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‘There is no safe place in Ukraine’: Russian retreat gives little sense of relief in Kyiv

Two weeks ago the new Retroville shopping centre in north-western Kyiv was hit by Russian shelling, killing eight people. Now, a backhoe digger is clearing a mountain of debris in one section of the mall and Vladyslav Apostolov, co-founder of coffee chain Coffeelat, is trying to get back to business.

“I am working on reopening the café here,” he said in the parking lot.

When President Vladimir Putin ordered Russian tanks to head towards Ukraine’s capital on February 24, most shops there and elsewhere in Kyiv and its satellite towns shut down. City officials estimate that more than 2mn people fled Kyiv — out of a total of 3.9mn — as Russian forces approached the outskirts and shelling rained down on parts of the capital.

Now that the Russians seem to have given up on seizing Kyiv and retreated, residents who remained through the onslaught are attempting to resume some semblance of life, even as revelations pile up of apparent war crimes in nearby towns and war rages on in the east and the south of the country.

In the past week, Apostolov has reopened four of his three dozen coffee shops in Kyiv.

“People want to have their lives back, going to get coffee is a good start,” he said. “We are lucky here in Kyiv. In other places nearby, unfortunately, they are not.”

He was referring to growing evidence of civilian killings and mass graves in Bucha, a city about 25km from the Retroville mall, and other areas surrounding the capital during the Russian occupation.

A metro station in Kyiv’s city centre. Residents are attempting to resume some semblance of life © Nuno Veiga/EPA/Shutterstock

“There is no safe place in Ukraine now, just look at the atrocities in Bucha,” said Alina Greben, the manager of Mimosa, a pizza restaurant in central Kyiv that reopened to the public this week. She spent weeks focused on cooking rations for those on the frontline.

“There are people in the city who want to feel the way they used to. Also, it was financially hard to sustain volunteering cooking, so that was one of the reasons we had to reopen,” she said.

Dmytro Bilotserkovets, an adviser to Kyiv’s mayor Vitaly Klitschko, said 400 restaurants in the city had reopened this week and that about 700 food shops were operating compared with 100 a month ago.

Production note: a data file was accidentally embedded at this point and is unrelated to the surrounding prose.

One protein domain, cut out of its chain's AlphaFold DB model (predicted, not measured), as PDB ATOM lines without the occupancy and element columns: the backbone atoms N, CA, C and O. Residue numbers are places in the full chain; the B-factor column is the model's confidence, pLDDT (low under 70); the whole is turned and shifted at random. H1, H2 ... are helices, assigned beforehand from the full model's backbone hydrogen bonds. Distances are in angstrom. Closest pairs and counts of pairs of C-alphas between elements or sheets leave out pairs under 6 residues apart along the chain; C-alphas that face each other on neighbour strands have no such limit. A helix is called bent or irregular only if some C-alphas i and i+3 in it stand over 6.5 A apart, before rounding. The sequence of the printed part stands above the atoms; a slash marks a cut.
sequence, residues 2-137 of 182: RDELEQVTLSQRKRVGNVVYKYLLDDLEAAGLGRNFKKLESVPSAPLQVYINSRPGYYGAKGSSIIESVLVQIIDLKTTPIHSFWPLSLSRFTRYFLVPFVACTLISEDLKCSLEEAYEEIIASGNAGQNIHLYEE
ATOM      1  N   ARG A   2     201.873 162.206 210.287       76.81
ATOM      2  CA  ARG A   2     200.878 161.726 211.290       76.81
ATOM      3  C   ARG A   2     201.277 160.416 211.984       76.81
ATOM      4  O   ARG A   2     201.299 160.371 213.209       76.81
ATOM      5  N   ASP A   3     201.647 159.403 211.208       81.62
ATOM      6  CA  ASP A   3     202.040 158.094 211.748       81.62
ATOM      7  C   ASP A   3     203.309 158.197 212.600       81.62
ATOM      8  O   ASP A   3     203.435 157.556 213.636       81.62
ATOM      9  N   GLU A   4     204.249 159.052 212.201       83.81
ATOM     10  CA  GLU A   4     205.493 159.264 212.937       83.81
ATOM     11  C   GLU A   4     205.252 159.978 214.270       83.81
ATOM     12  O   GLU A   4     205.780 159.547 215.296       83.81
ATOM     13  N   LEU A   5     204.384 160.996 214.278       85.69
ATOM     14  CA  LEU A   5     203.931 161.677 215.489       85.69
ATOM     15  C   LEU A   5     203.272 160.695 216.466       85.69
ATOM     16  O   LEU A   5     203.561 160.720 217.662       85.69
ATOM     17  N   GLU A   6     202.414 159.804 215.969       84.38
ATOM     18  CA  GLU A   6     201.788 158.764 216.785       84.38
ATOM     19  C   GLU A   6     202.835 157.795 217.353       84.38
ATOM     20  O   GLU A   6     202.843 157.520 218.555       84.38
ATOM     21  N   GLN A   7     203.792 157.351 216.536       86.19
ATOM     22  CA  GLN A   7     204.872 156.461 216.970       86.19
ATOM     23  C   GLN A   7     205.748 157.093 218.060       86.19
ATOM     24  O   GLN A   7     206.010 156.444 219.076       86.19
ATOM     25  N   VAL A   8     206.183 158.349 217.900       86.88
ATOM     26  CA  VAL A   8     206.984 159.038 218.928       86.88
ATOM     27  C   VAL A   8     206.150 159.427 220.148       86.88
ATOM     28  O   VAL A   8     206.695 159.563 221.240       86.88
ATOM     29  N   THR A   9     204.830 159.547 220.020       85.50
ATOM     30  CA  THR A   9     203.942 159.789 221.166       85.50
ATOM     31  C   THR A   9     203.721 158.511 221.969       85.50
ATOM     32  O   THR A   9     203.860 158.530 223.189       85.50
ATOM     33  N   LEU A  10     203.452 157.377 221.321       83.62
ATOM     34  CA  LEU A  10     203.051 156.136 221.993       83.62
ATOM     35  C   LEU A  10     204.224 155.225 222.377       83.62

Klitschko urged those willing to return to wait. “There is still a probable threat of shelling the city,” he said on Wednesday.

To help those who have already returned, the town council is offering tax breaks and cash transfers to small and medium enterprises to help reboot their businesses, he said.

Traffic jams on highways into the city from the west suggest some residents are returning home. Bilotserkovets estimated that the capital’s population slightly recovered to about 1.8mn in the past days, from a low of 1.3mn three weeks ago.

The devastation in the suburbs, where severe fighting took place, will have long-lasting effects. “The economy of Kyiv is also the economy of its satellite cities of Irpin, Bucha, Hostomel,” Bilotserkovets said. “We are in one economic system and we have lost everything in the satellite cities, they are completely destroyed, they don’t have energy, petrol, water, so many of their people came to Kyiv.”

Irpin’s mayor Oleksandr Markushin said in an interview that it would take more than a year to rebuild the city and much longer to recover from the trauma of the Russian occupation.

Nearby in Bucha, where authorities said hundreds of civilians were killed by Moscow’s forces, locals lined up for humanitarian aid and warmed themselves with street bonfires.

Anastasia Ivchenko fled Bucha last month after her apartment was bombed by Russian shelling. The professional fencer and her husband joined the Ukrainian armed forces in Kyiv. “Life in Kyiv is good now, some cafés and shops are open, but in Bucha everything is destroyed,” she said.

While charred armoured cars cram the streets of Bucha, in central Kyiv military checkpoints, sandbags and bomb sirens are still commonplace. Martial law and curfews remain in force.

But life is trickling back: women in Gucci jackets and Prada shoes come out to walk their dogs, and joggers and chess players are back in the parks.

A ban on alcohol has been lifted. “We feel a little bit more free to enjoy,” Roman Shevchuk and his fiancée Anastasia Zheliznova said in unison, sipping a beer on a bench.

Oleksander Zengilevsky, owner of a beer stall in central Kyiv, said he was worried over supply chains after Russian rockets hit fuel refineries as well as distribution warehouses and breweries.

Oleksander Zengilevsky in his beer stall in central Kyiv © Roman Olearchyk/FT

He lacked staff too, he said.

Kedy, a once-popular restaurant in the basement that he used to supply, has not reopened because of staff shortages. He expects more people to be able to go to work after the three lines of the metro fully reopened this week.

“It takes a lot of workers to get started — in the kitchen, in the hall, in the bar — and most of the workers have left Kyiv,” Zengilevsky said. But he said he was hopeful they and customers would be back within days.

Back at the Mimosa pizza restaurant, Greben said there were “people who have stayed in the city and they want to get some kind of social life”.

“This is a cool moment,” she said. “We can communicate, share with each other, talk about feelings, plans.”

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